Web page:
I think it's a bit of naivety thinking that I could take on the construction industry but I think we're doing really well. I think we're making good progress.

Ehab pitching Biohm at City Hall to some of the UK's most successful entrepreneurs for the Mayor of London's entrepreneur 2017

Ehab pitching Biohm at City Hall to some of the UK's most successful entrepreneurs for the Mayor of London's entrepreneur 2017

I completely underestimated how difficult it would be to start company and to do it on your own, and I was on my own for the entire first year. It was incredibly challenging and really tested me but I think being very determined and passionate about the subject kept me going.
— Ehab on making it through the first year

When you got up and said I'm going to start this new company, I'm going to take on the construction Industry, and the world, it might have sounded a little crazy. Did you get a lot of support from family and friends?


One of the pivotal point in starting BIOHM was getting a business mentor, who is Terence Beckett, the director of the building research establishment. He's got an incredible career and he's got a contact book that you can basically ask him to speak to anyone you can think of in the industry and he'll know them. Working with Terence normally gave me lots of insights into the industry and how it works but it made it so much easier to get to the services and the people that are necessary to to progress a company. So building a really good support network it's one of the most crucial things that I experienced on the business side of BIOHM.


Ok, but that's on the business side. what about the personal side, while going off on this crazy venture?


I think I've always been very passionate about trying to make a change and really develop something that's quite sustainable and transformational. I completely underestimated how difficult it would be to start company and to do it on your own, and I was on my own for the entire first year. It was incredibly challenging and really tested me but I think being very determined and passionate about the subject kept me going.


You seem to have won so many awards that your email signature actually needs another email. I guess they don't just fall on you, it must have been a lot of work going the competition way.


Absolutely, yeah. I think that we only didn't get shortlisted or win three competitions out of all the ones we applied for. So we're not constantly applying for competitions, but it's something that definitely gives us credibility and helps us realize that we're on the right track. I think it's also about having something that's been holistically thought through. 

We developed a new construction system but that's not all we're doing we're also developing a new intelligent platform that helps manage the entire industry and we're developing construction materials to support construction systems as well as other established construction systems. It's understanding that you need a very holistic approach and you need to tackle a very complex industry with complex problems in lots of different angles. I think it's it's because we have more than just a product, we have a very strong philosophy and a very strong vision and that's why I think people tend to really believe in what we do and support us.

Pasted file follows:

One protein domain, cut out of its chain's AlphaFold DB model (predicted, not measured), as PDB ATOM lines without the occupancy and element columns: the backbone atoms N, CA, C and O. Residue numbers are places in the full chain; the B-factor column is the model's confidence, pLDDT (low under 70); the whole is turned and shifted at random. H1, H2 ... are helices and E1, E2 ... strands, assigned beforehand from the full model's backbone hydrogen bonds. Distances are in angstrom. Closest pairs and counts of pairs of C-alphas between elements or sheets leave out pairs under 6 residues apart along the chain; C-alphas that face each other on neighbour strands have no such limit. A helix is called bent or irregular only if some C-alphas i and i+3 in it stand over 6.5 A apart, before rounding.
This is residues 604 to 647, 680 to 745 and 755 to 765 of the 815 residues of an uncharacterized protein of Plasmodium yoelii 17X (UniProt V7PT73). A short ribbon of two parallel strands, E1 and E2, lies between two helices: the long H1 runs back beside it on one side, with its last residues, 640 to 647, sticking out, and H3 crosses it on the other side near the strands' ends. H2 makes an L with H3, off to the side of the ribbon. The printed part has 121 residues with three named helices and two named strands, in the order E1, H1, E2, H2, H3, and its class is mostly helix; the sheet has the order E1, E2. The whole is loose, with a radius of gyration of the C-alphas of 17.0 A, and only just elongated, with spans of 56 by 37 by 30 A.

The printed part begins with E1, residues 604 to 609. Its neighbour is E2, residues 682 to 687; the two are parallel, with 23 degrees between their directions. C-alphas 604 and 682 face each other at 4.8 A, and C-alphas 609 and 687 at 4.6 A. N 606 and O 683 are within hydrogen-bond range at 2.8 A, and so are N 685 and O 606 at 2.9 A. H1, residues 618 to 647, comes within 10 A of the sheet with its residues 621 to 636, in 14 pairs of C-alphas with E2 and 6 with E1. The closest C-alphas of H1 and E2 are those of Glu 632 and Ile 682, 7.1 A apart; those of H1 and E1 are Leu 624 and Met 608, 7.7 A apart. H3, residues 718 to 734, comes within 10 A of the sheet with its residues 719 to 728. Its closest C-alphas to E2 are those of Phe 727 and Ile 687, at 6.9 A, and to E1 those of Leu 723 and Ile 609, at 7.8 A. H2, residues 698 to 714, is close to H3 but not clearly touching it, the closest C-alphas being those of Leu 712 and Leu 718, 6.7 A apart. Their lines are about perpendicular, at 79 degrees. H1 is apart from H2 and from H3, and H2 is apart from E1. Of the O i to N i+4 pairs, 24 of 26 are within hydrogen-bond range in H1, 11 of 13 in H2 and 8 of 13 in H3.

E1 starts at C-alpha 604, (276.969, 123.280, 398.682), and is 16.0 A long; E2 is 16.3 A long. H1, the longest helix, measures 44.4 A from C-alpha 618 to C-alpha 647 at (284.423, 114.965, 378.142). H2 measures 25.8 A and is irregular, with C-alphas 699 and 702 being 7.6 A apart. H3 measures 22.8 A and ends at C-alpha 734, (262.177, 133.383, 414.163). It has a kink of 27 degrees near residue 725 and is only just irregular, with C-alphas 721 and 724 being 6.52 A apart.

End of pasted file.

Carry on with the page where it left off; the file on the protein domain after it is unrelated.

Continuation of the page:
Out of thousands of applicants from around the globe, Ehab came back from San Antonio, Texas, as the COINS Grand Challenge Winner 2018 for the Leadership category


About a week ago or two weeks ago now, you celebrated your second birthday

You showed this beautiful presentation and one of the great aspects of the presentation is that you gave credit to the team behind you. It's 15 people now, spread around the world, how did this team come about?


Really glad you asked me this question, because I wouldn't have been able to get anywhere near where I am now without the team. I have the most incredible team. They're all incredibly passionate and dedicated and they're really good people they're really well-intentioned. I think it's one of the most important things when building a team is making sure that everyone's ethos is aligned and that's something that happened naturally with us. I've never filed a job vacancy or tried to seek or employ someone or bring someone on board, it all happened very organically through presenting at events or doing talks or workshops and doing lectures at universities. Every time that we presented our concept or our philosophy someone's been interested in in joining and it's really difficult to say no but it we didn't say no it would be a little ridiculous. 

I think that when you've got something that's got a very strong vision and a very strong trajectory you often get the right people interested and the right people on board.

One of the most incredible things about the team is that everyone's from completely different discipline so you've got people from biology background, people from an architecture background, design, business, law, foods, anthropology; quite a varied team, but when we're tackling a problem or when we're trying to solve a specific issue or develop a product, we' re able to look at it from so many different angles, from different disciplines. Someone who's been studying a science their whole life looks at life in a complete different way to someone who's been studying design their whole life and that's a really good way to ensure that you consider every factor in what you're developing.

Some of Biohm's ever-growing team of 15 talented and passionate innovators.

Some of Biohm's ever-growing team of 15 talented and passionate innovators.


At what stage did you move into sustainable workspaces?


We moved in March this year and it's been absolutely incredible. We can't really be happier with where we're based at the moment.


It was surely after we grew from a team of two to a team of, I think it was 11 or 10 at the time, and at that time I realized we need more space, and that we need to be based somewhere a bit more central and that's when we moved. We've got four desks but people work at different times and so some people come in twice a week, some do one once a week and some are doing it full-time, so it varies.


Where do you see BIOHM 5 years from now?


Five years from now we would have launched our construction system TRIAGOMY. Right now we're mainly focused on our material development and once the construction system is launched, hopefully we'll have developments that use the construction system that we can showcase and and be proud of. So five years from now, the launch of TRIGOMY and also development of a new version of TRIGOMY which is suitable for skyscrapers and that's going to be quite an exciting time.


Well that's great! We wish you luck in changing the world!